US authorities allege that the owner of SurroGenesis, Tonya Collins, encouraged clients to invest their money with a personal property escrow company which purported to be independent and that she concealed her ownership of the company and created fictitious staff identities to make it appear independent.  Prosecutors allege that she then transferred client money to personal accounts to pay for a lavish lifestyle including holidays, homes and cars.

Judge Gary Austin is reported to have indicated that if found guilty, Ms Collins could face up to 20 years in prison and a $250,000 fine for mail fraud and wire fraud, up to 30 years in prison and a $1 million fine for bank fraud and 10 years in prison and a $250,000 fine for money laundering.

There are no centralized laws governing the practice of surrogacy in the US and this case follows on from the recent prosecution of an international baby-selling ring headed by a prominent former US surrogacy attorney. There is also no international harmonization of surrogacy law around the world, with each jurisdiction taking its own approach to surrogacy and this can create a legal quagmire for intended parents. Whilst such cases are unusual, it highlights the risks associated with assisted conception and brings into focus once again the importance for intended parents to vet the professionals they choose to work with and ensure they have a clear understanding of the legal framework and issues relevant to their family building plans.

If you would like to discuss your personal situation in more detail or you would like more information about the legal issues associated with surrogacy please email me lghevaert@vardags.com.

Surrogacy and donor conception: the question of parenthood

Advances in fertility treatment have outstripped the law and this increasingly challenges traditional concepts of parenthood.  For those who have struggled for years with infertility or never thought they could have a child, they can now conceive using a sperm donor, an egg donor, a surrogate (or a combination of these).  This creates a key question: who is a parent?

Traditionally, parenthood followed biology.  The woman who gave birth to the child was legal mother and her husband was the presumed legal father.  However, it is now a far more complex question in assisted conception cases.  As growing numbers of people embrace fertility treatment, cross borders, engage foreign surrogacy organizations and conceive with donor eggs and sperm the concept of parenthood can seem confusing and unclear. This challenges existing law and policy and has resulted in a a legal jigsaw puzzle that many struggle to make sense of.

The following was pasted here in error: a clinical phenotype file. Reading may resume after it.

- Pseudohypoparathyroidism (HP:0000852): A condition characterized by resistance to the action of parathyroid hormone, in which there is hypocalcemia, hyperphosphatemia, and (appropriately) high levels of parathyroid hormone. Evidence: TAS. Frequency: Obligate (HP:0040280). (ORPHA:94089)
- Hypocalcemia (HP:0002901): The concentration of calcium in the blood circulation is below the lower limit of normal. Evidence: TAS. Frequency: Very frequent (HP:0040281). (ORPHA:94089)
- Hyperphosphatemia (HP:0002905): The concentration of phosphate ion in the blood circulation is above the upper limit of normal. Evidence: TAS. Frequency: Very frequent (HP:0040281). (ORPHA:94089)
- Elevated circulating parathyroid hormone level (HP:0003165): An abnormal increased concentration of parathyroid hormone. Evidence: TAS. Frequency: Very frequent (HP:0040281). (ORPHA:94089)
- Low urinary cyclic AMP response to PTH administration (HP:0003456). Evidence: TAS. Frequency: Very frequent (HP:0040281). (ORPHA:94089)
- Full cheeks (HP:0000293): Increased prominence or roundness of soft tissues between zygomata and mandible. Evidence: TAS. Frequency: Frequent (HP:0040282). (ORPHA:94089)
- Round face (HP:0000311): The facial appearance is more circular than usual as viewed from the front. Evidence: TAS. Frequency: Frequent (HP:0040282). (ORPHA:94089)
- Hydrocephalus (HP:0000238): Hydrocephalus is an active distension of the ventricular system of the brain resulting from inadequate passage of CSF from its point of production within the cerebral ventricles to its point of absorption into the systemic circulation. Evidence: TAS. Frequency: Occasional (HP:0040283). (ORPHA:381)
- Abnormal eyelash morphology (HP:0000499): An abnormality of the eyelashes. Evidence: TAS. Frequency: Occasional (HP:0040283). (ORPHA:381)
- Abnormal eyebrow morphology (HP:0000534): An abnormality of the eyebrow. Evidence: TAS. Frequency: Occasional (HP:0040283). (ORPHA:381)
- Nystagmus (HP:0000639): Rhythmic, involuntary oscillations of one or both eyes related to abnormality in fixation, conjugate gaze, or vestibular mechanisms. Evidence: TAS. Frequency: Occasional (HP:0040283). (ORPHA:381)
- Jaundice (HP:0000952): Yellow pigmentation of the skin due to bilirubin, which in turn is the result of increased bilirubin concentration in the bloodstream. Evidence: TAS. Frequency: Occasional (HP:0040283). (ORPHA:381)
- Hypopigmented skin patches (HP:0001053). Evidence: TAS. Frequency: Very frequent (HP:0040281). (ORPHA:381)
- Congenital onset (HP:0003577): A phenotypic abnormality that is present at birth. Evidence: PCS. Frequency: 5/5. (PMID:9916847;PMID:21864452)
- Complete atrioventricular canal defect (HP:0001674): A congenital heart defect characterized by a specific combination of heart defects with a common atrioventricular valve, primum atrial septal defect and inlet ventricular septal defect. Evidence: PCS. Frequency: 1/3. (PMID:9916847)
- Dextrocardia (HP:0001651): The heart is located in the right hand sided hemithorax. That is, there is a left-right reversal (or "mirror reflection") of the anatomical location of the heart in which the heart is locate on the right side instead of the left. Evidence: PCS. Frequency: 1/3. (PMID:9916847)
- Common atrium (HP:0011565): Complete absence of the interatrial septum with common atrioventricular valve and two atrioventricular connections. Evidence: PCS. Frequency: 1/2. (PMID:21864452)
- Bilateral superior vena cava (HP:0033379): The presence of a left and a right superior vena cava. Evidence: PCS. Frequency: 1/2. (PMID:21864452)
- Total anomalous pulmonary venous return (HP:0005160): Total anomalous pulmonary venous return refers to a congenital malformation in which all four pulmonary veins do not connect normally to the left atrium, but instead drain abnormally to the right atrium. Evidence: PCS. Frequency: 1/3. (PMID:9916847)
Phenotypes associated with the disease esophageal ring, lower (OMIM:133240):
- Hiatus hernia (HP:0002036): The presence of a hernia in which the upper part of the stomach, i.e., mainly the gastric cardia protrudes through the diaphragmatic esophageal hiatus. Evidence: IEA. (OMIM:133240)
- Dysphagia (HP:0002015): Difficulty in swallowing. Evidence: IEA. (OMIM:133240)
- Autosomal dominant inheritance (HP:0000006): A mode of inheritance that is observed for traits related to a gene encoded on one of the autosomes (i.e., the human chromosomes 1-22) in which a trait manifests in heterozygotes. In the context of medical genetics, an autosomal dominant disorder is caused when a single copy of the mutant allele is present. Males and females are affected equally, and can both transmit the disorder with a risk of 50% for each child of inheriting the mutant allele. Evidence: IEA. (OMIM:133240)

Assisted reproduction and modern family structures challenge traditional notions of family.  Increasing numbers of people are creating families through surrogacy, using a known donor who may have ongoing involvement with the family, through co-parenting arrangements or embracing family life as a solo parent.  This raises questions about the legal status and role of the individuals involved and whether parenthood should be based on biology, intent, pregnancy and birth or social parenting.

The structures of modern families are changing and assisted reproductive technology is developing at a fast pace.  The law has not kept pace with these developments and there needs to be greater understanding of the different pieces of the jigsaw that make up family building through assisted conception, sperm and egg donation and surrogacy.  Only then, can we effectively tackle the question of parenthood and put effective law and policy in place.

If you would like to discuss your personal situation in more detail or you would like more information please email me lghevaert@vardags.com.

The impact of infertility

Infertility fears are increasingly common as more and more people think about their fertility and worry about starting a family. Infertility is a difficult issue and a diagnosis of infertility can affect you deeply.

Whilst some will take a proactive approach following a diagnosis of infertility, others will struggle to come to terms with this.  Recent research shows that involuntary infertility has a big impact on self-esteem and emotional well-being in both men and women. Our sense of identity, our masculinity and femininity are linked to our fertility.  People can find it difficult to discuss the problems they might have (or fear they might have) and it can put strain on relationships and affect performance at work.

For those people whose fertility levels do not improve through lifestyle changes, it may mean they will need to turn to assisted conception.  Assisted conception can take many different forms, including IVF, ICSI, egg and sperm donation and surrogacy.  The range of choice can seem overwhelming and it can be difficult to know where to start, or perhaps to reassess the situation if fertility treatment is unsuccessful.